At mile 8.5, I turned off Jetton onto Charlestowne Drive, which was the last sustained downhill of the race.  While turning, I peeked over my shoulder to see Billy not too far behind me.  He was far enough away that he would have to work extremely hard to catch me before we ran out of real estate, but he was still close enough to make me wary.  After the last downhill, the rest of the course was a widely arcing climb followed by a flat finish into the shopping center where the race started.  I was afforded a couple more 90 degree turns where I could sneak a glance back at Billy.  He was still in view, but he wasn't closing enough to threaten my fifth place.  However, my efforts to keep him at bay had pushed me into a possible sub-59 minute finish, so I couldn't let up.  I used the last, flat 400 meters of the course for an extended kick and clocked a 58:31 official finishing time.  Not only had I placed overall and gotten my sub-60, but I had obliterated my previous PR by 2.5 minutes!  It was the best "pound-for-pound" race I had run since the 2015 Charlotte 10-Miler, and maybe even better than that.  The real confidence booster for me is that I felt locked in for the whole race. Considering all of that, I didn't really care about my cancelled half marathon.  I was more than consoled or content with this result; I was elated!
Me after rounding the final corner and seeing the finish line.  Photo courtesy of Brian Neff.

The stride to the finish with 58:30 on the gun clock.   Photo courtesy of Brian Neff.

Here is my Strava data for the race.

Monday, June 20, 2016

Summit Solstice 12-hour Relay Recap

Summit Coffee, a basecamp of the local Davidson running community, organized a 12-hour team or solo relay race for their solstice themed race this year.  Judging by the success of the event, I'm sure this relay will be the first of many annual Summit Solstice 12-hour Relays.  The format was slightly more complex than most timed ultras or relays.  Rather than accumulating the most distance, each team--8 person, 4-person, or solo runner--tried to rack up the most points based on running loops of three different routes, all starting and ending at the Summit Outpost location on Davidson College's fraternity court.  There were 3-mile and 5-mile routes--respectively worth 1 point and 2 points--on the Davidson College cross country courses, and there was a 9.3 mile route worth 5 points that ran along the infamous Grey Road, looped through Abersham Neighborhood Park, and returned via Grey Road.  Additionally, after 5pm, each team was allowed to have two runners out on the courses at a time running for points (not counting pacers).  The 9.3 mile route had the highest point/mile ratio, but it also contained many of the most challenging hills in the area.  Add summer heat to the equation and you get a lot of hard running for a long day. 
The Main Street Milers:
Back row from left: Tracey, Bobby, me, Matt, and Jeremy.
Front row from left: Julie, Sam, and Ashley.

There were several DARTers forming or joining teams for the relay.  A couple of early morning running partners and I covertly recruited some of our weekly training partners to put together as competitive an 8-person team as we could.  Enter the Main Street Milers.  In running order, I was the leadoff, followed by Ashley N., Tracey D., Julie A., Bobby L., Sam M. (my one-time nemesis), Matt C., and Jeremy A.  Our main competition going into the race came in the form of The Coffee Bean Bombers (a fellow DART group), and The Charlotte Running Company.  Both had some strong runners and I figured that each shared a common strategy with us: bank as many 9.3 mile runs as possible before 5:30, when the courses became limited to the 3-mile and 5-mile options.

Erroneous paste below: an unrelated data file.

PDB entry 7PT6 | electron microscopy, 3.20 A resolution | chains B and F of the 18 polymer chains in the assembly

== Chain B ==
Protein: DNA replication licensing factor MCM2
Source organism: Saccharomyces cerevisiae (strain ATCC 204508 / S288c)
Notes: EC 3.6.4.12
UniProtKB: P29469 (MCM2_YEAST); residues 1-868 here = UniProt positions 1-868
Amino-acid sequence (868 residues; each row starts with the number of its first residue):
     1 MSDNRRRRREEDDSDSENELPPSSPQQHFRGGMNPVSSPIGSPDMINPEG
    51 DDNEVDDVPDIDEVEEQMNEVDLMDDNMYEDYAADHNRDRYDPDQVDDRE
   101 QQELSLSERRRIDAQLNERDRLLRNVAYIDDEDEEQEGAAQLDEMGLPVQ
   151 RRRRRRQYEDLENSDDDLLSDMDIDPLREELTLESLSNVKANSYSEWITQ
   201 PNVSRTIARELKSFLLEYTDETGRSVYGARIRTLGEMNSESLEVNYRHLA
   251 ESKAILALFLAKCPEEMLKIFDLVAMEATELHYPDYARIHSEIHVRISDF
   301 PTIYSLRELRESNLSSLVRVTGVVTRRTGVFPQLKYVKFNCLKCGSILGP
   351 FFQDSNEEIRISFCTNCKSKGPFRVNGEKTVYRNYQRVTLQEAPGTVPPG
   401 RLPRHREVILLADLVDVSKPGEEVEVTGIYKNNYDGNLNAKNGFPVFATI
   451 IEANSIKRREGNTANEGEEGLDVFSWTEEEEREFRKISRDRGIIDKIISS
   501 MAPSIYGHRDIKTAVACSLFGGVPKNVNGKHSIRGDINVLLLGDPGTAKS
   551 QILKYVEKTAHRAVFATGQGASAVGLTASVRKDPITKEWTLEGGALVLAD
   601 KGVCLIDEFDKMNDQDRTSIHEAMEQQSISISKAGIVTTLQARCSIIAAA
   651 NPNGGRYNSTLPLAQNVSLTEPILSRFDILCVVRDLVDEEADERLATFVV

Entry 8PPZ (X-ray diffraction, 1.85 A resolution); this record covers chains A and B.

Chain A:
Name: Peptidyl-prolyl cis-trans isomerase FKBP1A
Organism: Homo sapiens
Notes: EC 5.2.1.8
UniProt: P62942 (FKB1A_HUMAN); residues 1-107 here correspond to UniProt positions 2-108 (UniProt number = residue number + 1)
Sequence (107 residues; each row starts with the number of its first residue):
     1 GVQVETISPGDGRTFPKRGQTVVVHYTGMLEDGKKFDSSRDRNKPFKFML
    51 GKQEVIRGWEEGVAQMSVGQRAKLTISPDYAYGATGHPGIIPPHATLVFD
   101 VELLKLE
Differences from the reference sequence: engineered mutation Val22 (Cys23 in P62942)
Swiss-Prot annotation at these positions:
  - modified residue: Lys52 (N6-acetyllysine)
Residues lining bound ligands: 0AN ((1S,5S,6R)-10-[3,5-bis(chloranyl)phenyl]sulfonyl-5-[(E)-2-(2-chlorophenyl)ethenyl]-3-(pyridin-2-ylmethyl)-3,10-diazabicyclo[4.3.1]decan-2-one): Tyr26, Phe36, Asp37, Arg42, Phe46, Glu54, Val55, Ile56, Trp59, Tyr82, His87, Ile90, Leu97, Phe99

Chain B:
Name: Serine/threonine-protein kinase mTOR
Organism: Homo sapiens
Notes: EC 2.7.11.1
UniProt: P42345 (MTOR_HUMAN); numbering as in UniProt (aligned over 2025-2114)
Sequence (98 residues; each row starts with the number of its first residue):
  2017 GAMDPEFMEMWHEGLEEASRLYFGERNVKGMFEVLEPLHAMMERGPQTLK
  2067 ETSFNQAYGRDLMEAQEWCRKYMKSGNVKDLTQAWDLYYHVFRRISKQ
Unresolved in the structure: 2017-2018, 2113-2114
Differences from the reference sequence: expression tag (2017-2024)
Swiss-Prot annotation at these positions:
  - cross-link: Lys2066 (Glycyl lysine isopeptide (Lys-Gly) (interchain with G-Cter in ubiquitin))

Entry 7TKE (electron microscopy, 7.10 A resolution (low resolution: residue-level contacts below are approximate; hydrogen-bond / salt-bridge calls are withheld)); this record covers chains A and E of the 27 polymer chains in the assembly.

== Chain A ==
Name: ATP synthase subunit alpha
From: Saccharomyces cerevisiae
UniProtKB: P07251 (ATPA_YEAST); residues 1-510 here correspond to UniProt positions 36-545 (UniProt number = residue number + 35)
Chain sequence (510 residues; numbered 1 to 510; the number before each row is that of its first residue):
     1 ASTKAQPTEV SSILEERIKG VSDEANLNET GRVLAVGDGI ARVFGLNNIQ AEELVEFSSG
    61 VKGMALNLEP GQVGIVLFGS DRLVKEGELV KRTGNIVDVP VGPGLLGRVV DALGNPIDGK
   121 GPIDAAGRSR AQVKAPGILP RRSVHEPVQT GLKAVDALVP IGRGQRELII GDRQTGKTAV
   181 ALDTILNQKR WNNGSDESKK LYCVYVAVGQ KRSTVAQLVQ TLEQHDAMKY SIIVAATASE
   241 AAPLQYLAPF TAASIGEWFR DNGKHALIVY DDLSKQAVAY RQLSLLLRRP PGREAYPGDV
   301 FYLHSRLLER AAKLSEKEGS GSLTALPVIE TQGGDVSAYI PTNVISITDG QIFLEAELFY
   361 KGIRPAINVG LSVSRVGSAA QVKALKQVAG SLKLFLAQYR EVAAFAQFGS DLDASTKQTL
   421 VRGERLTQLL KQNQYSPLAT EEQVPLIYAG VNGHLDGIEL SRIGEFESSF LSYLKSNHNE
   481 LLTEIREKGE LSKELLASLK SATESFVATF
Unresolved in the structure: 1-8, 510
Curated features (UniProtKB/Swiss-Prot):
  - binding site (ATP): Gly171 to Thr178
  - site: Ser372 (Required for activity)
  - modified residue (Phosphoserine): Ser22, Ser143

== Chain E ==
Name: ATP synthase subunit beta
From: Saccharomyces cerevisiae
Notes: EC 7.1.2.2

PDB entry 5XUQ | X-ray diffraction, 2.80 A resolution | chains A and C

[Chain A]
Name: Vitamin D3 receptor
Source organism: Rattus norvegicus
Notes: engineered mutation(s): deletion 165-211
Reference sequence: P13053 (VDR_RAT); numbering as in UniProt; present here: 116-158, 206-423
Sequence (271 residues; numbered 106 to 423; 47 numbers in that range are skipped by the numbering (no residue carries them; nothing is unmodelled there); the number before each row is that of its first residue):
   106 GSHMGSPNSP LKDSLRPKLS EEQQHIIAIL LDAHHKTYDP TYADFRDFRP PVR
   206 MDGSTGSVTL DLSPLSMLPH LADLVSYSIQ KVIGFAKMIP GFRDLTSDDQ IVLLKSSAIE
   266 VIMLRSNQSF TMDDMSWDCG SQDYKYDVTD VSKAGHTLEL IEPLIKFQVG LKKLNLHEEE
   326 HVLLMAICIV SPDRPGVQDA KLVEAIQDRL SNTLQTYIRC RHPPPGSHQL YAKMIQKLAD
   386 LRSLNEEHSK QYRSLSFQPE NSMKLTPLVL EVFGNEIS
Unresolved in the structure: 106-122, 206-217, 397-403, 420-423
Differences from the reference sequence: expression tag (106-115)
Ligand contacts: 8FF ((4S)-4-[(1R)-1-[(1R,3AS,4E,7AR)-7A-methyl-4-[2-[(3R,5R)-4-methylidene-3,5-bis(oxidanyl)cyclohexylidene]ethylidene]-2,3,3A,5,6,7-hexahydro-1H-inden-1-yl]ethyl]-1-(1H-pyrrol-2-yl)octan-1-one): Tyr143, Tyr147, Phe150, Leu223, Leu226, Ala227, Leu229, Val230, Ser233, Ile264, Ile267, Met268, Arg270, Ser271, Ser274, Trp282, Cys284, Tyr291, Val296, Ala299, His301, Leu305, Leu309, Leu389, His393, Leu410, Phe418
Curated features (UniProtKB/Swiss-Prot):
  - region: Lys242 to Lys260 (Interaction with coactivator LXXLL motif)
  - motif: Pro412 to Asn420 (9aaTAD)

The start of the relay.  I'm up front in the Reckless Running singlet.

Since I was the leadoff runner, I was the only one to start at the same time as a packed field of competition (until 5 o'clock when the extra runner rule came into play).  Other teams were putting some fast runners first, trying to grab a few extra minutes of lead on the next team.  Off the bat, I knew that Scott K. (CRC) and Mike R. (CBB) would be direct competition on this leg as far as 8-person teams went.  John A., who ran the first half of Boston with me, was leading off for Summit Coffee's 4-man team, and there were a couple other speedsters whom I did not know.  At the start, nearly all of the teams predictably turned toward the 9.3 mile route.  The first hill, which we in MSM call Rick Flair hill, was less than a quarter mile into the race, which made it difficult to settle into an appropriate race effort.  John, Scott, and I stuck together as a front pack, but a lone runner named Jareth shot out ahead of us.  Jareth was certainly fit, but he looked very tall and broad shouldered to be running such a quick pace.  After two quick miles averaging under 6:40 pace, John backed off saying "Too rich for my blood."  I couldn't blame him; he was on a 4-man team and had done comparatively little running since Boston.  Scott was a faster runner than me, but he was not as familiar with the local roads and hills as I was, so we stayed together for most of the run.  I let him know when each of the seven notable hills were coming up and what to expect out of each of them.